Alex Main

It started in Colombia in 2000, moved on to Mexico in 2008 and now rages in Central America. Since the beginning of the century, the US-backed “war on drugs” has progressively spread throughout the northern part of Latin America, leaving tens of thousands of lost lives in its wake. An in-depth investigative piece published by the Associated Press explains how this so-called “war” ― which relies on US funding, training, equipment and troops ― has grown in recent years to become “the most expensive initiative in Latin America since the Cold War”.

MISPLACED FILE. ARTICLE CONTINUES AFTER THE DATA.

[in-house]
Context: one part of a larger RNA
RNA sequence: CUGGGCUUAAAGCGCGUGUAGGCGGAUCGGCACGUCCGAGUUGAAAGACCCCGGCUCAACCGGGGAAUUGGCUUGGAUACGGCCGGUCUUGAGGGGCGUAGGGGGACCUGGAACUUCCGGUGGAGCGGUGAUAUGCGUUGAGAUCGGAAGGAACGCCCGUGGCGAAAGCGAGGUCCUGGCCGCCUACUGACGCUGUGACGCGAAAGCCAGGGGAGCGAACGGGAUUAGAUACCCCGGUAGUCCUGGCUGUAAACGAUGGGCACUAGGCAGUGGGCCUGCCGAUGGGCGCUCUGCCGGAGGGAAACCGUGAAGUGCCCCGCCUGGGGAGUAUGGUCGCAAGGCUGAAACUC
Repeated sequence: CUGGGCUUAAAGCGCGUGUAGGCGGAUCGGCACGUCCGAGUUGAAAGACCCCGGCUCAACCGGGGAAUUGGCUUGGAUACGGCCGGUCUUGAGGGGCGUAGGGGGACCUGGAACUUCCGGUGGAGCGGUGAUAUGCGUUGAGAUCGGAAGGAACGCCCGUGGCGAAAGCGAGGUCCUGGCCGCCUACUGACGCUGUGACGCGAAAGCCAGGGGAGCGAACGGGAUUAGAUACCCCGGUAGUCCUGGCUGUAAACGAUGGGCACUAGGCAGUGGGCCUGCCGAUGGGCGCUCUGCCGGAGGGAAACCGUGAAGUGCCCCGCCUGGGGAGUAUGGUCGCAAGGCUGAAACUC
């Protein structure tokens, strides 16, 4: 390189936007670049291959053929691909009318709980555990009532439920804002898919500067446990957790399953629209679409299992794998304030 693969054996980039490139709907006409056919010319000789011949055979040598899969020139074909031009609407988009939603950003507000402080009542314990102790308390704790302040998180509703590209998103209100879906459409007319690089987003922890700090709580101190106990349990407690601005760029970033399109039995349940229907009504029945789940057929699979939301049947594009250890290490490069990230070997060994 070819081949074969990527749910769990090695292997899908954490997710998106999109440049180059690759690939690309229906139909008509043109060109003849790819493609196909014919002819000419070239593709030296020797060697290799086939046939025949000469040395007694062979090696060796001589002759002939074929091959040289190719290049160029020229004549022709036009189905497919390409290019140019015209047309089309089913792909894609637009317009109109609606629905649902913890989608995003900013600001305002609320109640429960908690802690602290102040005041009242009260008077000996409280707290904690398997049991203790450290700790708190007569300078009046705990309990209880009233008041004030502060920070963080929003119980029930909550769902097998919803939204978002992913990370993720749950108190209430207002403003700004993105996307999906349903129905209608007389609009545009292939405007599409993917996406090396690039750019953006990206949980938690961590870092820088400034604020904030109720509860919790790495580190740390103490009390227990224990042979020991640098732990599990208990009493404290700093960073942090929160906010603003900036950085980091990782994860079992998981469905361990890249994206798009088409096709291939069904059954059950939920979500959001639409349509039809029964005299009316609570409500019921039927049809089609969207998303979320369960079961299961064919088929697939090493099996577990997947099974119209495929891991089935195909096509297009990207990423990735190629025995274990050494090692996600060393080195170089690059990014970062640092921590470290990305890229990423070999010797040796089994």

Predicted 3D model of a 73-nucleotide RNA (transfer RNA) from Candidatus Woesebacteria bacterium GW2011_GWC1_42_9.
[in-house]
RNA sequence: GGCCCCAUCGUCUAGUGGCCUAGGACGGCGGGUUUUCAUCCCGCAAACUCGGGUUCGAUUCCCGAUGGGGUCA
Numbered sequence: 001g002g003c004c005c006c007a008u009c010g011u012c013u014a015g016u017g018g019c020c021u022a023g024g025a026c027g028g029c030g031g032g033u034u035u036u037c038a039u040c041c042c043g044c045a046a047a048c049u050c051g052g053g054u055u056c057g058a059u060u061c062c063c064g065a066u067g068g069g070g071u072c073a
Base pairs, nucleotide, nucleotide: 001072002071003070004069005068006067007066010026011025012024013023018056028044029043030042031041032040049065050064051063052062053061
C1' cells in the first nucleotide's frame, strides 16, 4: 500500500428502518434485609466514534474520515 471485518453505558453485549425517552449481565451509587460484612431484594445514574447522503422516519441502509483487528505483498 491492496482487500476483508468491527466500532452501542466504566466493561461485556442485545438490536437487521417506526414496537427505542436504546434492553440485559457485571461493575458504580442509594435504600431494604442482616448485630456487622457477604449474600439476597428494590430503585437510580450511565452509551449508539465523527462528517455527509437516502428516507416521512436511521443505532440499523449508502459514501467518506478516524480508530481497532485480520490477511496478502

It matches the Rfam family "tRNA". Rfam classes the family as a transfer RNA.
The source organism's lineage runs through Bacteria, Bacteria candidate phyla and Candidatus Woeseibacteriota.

When Bolivian foreign minister David Choquehuanca and US assistant Secretary of State Arturo Valenzuela met at the start of June, it appeared that relations between the US and Bolivia were on the verge of being normalised following an 18-month diplomatic chill. But hope for improved relations appeared to be dashed two weeks later when Bolivian President Evo Morales accused the US government-funded US Agency for International Development (USAID) of financing groups opposed to his government.
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